Legislators lambaste Game Commission over transparency, paper checks

Pennsylvania Game Commission Executive Director Steve Smith testifies at a House Game & Fisheries Committee hearing on June 3, 2024.

After months of criticism, House legislators grilled leaders of the Pennsylvania Game Commission over the independent agency’s internal processes, stewardship of its assets, and whether improvement has been made since an audit revealed a litany of issues in 2019.

“I’ve been disturbed by the internal processes that have gotten us to this point,” Rep. Joe Hohenstein, D-Philadelphia, said during a House Game and Fisheries Committee hearing on Monday. “I’ll tell you that, in my three-plus years on this committee, the Game Commission hasn’t impressed me with its internal procedures or how they communicate with us – they need to do better.”

The Game Commission has faced weeks of criticism since former Executive Director Bryan Burhans resigned after his business relationships with several Game Commission employees came to light. Burhans was working as a wellness coach, which was revealed after state legislators noticed he had a website for a personal consulting business.

In February, Burhans also faced criticism for the commission hiring a $10,000-per-month lobbyist – something no state agency had done since 2007. After Burhans’ resignation, Rep. David Maloney, R-Boyertown, called for a “reckoning” of the commission to reprioritize hunters and make the commission more accountable and transparent.

Steve Smith, Game Commission executive director since May, said better communication was his top priority.

“There needs to be more transparency and there needs to be more communication,” Smith said. “I’m completely committed to that. I’ve asked the (committee) chairs to hold me accountable. We want to repair that relationship between the commission and the Legislature.”

Repairing the relationship may be difficult. The 2019 audit by the Pennsylvania auditor general made dozens of recommendations from changing budget calculations to better overset of funds to changing agency practices and policies.

Beyond that audit (which was not a focus of any hearing until Monday), issues like Sunday hunting and land expansions have alienated lawmakers and prompted severe criticism from the public.

Game Commission leaders noted the strides they made to better-track royalty payments from leases for natural gas exploitation, which has brought in almost $80 million in the last fiscal year. However, that money was well-below initial estimates of $130 million, which officials blamed on lower gas prices than anticipated.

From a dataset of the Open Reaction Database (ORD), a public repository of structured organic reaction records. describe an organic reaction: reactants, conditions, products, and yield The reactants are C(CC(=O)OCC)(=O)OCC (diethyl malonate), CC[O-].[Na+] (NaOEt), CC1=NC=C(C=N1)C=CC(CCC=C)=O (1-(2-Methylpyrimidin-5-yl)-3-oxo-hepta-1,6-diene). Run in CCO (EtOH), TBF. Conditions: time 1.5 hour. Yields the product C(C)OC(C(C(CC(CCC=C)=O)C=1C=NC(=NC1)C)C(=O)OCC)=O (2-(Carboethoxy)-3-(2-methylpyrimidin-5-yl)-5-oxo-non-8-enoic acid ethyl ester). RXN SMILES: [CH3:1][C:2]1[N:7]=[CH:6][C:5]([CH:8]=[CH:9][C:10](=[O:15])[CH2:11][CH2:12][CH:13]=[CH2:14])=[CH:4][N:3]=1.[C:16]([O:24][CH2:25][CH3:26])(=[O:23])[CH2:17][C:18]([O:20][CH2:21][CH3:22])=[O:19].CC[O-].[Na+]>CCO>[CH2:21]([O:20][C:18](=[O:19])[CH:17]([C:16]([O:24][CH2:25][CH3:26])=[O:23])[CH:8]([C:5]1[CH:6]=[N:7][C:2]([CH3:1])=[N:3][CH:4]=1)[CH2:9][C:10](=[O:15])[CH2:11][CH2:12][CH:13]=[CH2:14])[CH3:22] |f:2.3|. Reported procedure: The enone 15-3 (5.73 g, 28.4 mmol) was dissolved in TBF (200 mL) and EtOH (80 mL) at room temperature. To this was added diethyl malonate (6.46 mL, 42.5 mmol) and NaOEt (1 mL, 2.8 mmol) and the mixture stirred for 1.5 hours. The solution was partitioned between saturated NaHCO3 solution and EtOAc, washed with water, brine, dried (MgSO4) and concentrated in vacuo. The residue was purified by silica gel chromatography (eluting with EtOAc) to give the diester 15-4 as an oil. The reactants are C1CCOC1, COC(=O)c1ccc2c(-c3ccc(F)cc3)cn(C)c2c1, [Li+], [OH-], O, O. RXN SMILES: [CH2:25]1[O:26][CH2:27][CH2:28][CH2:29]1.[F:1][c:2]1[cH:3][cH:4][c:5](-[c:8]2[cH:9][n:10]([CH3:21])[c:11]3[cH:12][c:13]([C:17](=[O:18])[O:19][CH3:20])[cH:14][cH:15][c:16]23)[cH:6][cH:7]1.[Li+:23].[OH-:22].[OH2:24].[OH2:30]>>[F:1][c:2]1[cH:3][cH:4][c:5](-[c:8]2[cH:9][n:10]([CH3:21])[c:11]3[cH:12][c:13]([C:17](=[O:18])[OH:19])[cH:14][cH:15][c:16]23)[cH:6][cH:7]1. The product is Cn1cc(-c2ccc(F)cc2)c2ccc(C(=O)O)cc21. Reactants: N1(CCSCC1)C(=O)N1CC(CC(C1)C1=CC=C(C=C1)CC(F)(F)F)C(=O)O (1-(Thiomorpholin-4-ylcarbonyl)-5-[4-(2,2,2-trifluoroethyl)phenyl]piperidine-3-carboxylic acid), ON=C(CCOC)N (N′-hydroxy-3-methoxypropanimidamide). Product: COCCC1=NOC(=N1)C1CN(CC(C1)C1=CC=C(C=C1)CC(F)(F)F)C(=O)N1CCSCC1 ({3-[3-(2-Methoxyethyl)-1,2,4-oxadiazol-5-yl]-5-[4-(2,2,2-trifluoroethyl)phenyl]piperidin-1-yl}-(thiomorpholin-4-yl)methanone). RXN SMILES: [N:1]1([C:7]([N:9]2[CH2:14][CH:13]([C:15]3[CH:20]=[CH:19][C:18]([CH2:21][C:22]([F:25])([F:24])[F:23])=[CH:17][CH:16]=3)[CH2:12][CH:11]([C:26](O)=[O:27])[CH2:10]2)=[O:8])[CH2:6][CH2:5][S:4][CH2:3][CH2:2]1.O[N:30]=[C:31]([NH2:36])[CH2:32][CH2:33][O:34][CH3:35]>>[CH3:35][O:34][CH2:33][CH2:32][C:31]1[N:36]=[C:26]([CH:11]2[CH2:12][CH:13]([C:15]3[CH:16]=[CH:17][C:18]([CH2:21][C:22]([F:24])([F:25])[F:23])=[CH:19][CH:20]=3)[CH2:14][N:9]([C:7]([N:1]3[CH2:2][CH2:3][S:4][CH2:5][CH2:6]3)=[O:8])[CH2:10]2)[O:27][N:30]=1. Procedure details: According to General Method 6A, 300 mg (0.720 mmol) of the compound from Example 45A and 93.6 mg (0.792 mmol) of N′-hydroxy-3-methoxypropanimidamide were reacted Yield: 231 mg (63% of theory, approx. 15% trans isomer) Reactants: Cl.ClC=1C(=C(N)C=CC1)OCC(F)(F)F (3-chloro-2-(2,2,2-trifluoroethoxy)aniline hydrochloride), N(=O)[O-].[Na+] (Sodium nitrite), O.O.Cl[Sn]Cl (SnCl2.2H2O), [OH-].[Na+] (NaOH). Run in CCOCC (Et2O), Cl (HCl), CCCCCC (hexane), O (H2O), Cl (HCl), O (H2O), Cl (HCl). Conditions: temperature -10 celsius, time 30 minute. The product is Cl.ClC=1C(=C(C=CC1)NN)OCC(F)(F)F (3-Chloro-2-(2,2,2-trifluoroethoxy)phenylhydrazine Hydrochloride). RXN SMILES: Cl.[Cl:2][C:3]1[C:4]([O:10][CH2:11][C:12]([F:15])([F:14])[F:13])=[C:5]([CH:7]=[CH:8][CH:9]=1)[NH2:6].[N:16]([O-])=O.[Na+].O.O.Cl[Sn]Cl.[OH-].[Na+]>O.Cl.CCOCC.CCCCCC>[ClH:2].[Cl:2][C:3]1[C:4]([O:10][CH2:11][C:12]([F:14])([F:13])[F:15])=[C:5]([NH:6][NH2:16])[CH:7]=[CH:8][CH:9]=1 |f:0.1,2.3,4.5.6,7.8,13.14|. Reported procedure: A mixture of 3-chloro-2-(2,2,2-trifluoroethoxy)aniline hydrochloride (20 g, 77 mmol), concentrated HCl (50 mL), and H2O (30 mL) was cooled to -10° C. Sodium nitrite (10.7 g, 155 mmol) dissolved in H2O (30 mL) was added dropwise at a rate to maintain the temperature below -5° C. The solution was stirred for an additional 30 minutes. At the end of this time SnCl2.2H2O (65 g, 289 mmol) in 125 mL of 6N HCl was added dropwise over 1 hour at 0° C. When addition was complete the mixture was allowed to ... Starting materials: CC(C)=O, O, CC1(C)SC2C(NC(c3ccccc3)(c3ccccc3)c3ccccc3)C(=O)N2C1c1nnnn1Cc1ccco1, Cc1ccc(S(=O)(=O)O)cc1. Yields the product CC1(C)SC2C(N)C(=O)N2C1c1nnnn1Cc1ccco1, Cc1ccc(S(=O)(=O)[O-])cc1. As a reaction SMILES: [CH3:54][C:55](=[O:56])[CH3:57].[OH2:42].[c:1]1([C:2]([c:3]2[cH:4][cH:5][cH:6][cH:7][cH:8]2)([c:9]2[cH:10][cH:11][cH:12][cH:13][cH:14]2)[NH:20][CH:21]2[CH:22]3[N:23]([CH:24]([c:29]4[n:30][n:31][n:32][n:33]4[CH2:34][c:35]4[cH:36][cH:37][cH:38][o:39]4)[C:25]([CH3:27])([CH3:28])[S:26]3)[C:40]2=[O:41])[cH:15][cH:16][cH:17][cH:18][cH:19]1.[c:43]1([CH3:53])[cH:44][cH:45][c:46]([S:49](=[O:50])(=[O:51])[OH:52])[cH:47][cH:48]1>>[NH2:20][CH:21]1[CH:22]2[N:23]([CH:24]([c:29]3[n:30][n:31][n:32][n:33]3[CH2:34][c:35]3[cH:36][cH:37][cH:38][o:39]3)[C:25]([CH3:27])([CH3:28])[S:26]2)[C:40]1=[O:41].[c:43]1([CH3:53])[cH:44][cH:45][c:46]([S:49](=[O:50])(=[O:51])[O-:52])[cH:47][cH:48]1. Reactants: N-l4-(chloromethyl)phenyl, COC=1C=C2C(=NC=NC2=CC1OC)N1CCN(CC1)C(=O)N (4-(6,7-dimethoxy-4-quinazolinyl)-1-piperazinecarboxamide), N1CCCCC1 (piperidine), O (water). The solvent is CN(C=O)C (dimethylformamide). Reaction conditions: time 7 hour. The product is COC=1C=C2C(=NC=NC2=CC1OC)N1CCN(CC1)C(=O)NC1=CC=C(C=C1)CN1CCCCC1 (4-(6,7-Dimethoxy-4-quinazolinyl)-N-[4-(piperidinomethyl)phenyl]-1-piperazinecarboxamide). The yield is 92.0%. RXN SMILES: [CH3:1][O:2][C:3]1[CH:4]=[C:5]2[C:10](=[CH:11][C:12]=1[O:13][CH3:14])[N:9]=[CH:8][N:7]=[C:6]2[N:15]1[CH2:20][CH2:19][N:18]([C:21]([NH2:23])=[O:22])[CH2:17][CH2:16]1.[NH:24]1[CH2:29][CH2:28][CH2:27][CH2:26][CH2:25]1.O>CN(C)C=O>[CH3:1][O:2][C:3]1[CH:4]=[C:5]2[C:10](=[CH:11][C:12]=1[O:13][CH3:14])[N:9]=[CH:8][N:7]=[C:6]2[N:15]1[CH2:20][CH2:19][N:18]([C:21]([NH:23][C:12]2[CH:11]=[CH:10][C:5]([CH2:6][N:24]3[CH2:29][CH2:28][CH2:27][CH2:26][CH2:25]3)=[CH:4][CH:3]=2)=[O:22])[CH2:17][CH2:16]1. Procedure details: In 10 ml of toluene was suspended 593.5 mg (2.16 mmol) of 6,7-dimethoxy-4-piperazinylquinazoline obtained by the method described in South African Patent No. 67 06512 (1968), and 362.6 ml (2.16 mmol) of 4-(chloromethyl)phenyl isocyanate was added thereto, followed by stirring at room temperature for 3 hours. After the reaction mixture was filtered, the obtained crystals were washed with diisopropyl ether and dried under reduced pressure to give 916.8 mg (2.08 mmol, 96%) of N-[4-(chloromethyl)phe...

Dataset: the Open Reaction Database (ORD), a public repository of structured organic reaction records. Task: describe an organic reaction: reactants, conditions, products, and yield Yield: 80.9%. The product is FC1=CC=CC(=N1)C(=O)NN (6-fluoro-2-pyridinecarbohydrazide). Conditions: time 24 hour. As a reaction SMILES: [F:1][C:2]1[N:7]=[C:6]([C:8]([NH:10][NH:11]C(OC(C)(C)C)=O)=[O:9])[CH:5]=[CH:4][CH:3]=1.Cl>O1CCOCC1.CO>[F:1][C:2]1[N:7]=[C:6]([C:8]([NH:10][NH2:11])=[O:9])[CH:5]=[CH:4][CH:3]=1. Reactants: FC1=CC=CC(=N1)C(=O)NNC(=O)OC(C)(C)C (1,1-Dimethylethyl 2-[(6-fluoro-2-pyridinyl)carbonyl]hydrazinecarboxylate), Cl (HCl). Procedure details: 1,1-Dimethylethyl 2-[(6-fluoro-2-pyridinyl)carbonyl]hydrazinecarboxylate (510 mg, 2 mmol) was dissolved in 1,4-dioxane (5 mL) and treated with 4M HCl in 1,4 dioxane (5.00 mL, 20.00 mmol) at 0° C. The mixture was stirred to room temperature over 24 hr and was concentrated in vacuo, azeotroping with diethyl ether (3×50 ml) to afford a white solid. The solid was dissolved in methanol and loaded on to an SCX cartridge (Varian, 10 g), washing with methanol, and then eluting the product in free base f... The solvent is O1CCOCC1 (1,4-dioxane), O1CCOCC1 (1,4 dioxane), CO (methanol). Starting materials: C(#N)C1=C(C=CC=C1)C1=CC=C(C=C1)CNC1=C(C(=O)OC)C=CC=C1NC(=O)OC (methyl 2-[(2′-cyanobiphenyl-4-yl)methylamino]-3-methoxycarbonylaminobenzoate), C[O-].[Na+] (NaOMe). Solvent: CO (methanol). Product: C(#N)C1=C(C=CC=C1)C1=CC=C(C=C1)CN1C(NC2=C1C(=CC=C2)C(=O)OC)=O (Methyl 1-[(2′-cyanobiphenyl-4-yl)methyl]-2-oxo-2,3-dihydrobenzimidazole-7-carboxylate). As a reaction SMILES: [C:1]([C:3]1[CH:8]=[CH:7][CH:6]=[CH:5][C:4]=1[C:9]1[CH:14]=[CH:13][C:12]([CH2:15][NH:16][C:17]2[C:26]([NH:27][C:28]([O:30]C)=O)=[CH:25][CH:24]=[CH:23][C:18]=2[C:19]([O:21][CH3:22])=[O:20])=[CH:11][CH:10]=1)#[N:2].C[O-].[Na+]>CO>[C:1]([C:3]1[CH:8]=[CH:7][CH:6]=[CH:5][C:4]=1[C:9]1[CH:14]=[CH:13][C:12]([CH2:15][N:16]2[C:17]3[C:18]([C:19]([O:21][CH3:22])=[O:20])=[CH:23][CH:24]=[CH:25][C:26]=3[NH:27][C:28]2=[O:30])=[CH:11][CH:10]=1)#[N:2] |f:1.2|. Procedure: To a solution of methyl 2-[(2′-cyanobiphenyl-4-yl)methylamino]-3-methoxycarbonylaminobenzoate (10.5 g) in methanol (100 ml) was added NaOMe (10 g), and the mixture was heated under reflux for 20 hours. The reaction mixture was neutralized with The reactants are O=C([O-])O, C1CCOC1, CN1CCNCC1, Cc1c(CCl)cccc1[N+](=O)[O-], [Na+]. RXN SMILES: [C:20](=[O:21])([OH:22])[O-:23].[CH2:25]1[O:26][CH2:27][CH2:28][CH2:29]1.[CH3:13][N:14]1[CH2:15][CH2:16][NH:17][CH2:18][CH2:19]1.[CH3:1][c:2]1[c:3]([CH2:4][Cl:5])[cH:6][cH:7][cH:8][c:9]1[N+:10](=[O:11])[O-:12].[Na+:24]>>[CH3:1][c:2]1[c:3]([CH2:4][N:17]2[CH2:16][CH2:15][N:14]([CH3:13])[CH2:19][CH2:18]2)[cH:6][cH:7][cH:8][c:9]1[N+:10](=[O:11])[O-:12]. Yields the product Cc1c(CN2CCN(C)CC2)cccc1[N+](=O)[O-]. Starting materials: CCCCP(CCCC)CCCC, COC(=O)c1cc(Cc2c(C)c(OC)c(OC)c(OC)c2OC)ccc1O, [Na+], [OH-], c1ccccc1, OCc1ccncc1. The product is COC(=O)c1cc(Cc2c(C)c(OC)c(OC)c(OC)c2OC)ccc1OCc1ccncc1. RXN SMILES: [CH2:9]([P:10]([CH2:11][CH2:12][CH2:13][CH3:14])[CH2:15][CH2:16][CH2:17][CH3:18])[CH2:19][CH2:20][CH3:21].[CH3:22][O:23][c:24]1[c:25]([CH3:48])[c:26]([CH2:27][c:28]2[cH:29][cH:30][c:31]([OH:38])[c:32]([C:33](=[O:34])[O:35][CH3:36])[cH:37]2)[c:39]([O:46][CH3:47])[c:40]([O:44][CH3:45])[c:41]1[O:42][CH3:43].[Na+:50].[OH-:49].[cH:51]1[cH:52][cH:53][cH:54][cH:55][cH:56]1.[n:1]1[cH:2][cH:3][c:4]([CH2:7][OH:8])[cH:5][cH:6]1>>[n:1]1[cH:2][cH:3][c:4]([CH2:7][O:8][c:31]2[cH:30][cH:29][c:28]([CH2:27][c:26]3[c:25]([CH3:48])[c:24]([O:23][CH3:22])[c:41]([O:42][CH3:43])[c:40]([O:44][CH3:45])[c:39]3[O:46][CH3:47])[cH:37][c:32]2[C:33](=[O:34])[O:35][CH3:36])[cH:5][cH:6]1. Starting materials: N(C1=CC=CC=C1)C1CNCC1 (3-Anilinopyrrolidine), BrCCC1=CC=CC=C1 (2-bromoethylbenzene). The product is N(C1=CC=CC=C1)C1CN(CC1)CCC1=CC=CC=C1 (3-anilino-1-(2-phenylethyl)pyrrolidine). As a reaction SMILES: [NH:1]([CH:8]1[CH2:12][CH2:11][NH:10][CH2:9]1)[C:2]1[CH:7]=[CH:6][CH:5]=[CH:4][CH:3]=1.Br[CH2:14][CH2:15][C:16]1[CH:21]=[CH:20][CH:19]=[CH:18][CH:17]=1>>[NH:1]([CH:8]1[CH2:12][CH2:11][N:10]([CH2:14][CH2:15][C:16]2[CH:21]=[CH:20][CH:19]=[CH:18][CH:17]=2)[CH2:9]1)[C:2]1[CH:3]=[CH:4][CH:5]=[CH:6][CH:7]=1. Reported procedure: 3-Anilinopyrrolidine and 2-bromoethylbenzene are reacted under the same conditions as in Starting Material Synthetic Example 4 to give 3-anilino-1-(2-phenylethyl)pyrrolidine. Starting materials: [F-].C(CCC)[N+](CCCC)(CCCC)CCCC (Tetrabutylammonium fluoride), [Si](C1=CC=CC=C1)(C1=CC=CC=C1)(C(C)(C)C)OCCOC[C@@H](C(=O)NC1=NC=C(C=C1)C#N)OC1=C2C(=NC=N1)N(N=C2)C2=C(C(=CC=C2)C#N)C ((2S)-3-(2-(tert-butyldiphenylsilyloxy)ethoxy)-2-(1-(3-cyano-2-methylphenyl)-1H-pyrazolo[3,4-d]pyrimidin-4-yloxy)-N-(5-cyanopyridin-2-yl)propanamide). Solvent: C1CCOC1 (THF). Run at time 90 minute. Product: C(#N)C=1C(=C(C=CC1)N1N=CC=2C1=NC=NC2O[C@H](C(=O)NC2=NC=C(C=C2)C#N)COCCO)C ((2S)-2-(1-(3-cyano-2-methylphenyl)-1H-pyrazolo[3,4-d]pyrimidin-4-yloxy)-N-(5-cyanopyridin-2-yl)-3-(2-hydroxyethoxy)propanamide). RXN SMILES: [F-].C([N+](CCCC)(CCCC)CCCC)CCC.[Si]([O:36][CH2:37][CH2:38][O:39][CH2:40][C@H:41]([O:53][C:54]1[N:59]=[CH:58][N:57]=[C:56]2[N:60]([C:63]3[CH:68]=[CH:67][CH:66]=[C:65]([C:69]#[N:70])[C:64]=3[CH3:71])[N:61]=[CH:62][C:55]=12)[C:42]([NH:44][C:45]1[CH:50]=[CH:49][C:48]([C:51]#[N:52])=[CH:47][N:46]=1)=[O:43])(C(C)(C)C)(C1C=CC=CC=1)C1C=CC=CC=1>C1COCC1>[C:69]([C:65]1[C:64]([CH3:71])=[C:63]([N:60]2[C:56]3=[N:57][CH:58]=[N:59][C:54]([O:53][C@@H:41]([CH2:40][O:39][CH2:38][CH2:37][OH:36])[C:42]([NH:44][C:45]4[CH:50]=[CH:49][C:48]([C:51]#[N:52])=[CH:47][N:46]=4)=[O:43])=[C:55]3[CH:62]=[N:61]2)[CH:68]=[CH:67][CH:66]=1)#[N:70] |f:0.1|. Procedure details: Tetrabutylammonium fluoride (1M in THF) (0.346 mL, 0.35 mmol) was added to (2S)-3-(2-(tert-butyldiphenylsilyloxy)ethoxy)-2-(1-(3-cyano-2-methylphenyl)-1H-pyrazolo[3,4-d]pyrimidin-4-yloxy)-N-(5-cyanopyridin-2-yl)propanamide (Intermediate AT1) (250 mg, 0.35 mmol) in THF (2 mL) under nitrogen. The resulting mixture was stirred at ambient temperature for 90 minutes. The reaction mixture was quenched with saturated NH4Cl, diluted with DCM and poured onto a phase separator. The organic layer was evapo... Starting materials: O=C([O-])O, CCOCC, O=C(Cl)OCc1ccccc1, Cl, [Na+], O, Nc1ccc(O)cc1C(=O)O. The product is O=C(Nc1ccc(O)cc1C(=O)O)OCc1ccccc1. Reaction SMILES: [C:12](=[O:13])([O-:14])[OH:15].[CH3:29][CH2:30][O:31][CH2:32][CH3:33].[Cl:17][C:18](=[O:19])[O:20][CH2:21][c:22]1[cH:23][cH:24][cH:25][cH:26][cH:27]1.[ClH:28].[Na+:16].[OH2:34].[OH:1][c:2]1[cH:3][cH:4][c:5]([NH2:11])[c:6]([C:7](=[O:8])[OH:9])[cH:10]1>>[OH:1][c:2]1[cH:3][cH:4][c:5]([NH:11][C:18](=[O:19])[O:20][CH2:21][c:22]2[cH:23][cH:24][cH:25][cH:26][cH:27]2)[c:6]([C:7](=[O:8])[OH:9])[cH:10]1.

How the Game Commission handled royalties, however, left legislators perplexed. Royalty checks still come into the agency as paper rather than digital deposits.

“You’re still using physical checks that causes a delay, (it’s) possible checks get lost in the mail or not deposited in a timely fashion,” said Rep. Jim Haddock, D-Hughestown. “So you can’t even get the Game Commission to do a direct deposit.”

But officials said paper is better.

“Our stance is we prefer the paper copy for accounting purposes,” said David Gustafson, director of the bureau of wildlife habitat management. “We’re able to ensure we have backup documentation for our own internal accounting practices when we use those paper checks.”

“So you’re not good with technology,” Haddock said.

The commission’s general fund, Executive Director Smith noted, holds almost $507 million as of the end of May, and officials want to be more forward-thinking.

“I’d love for us to be in a position where we can put together a 10-year plan, essentially, for spending that revenue, investing it in wildlife and wildlife habitat, doing some of those things I talked about,” he said.

“We would need a whole day for everyone to sit and really do a thorough questioning,” said Rep. Anita Astorino Kulik, D-Coraopolis and committee chairwoman. “These conversations will continue. I’m all about fiscal responsibility, I don’t want to see every penny spent without thought.”

Maloney, the Republican chairman of the committee, warned officials of a toxic work environment within the Game Commission that needs reformed and lamented a lack of responsiveness when transparency and accountability issues were raised.

He called the Pennsylvania Game Commission a “great agency that I think has got off the tracks.”

“If you can’t be transparent, then this meeting is worthless,” Maloney said. “It’s about time we have a light shined on an agency that should be providing for the sportsmen.”

For the future, the Game Commission could take its cues from another agency, he noted.

“I can’t get past a day without getting an email or phone call from somebody across Pennsylvania having to do with issues within the agency,” Maloney said. “I don’t get that with the Fish & Boat Commission – and quite frankly, if I do, it gets resolved.”


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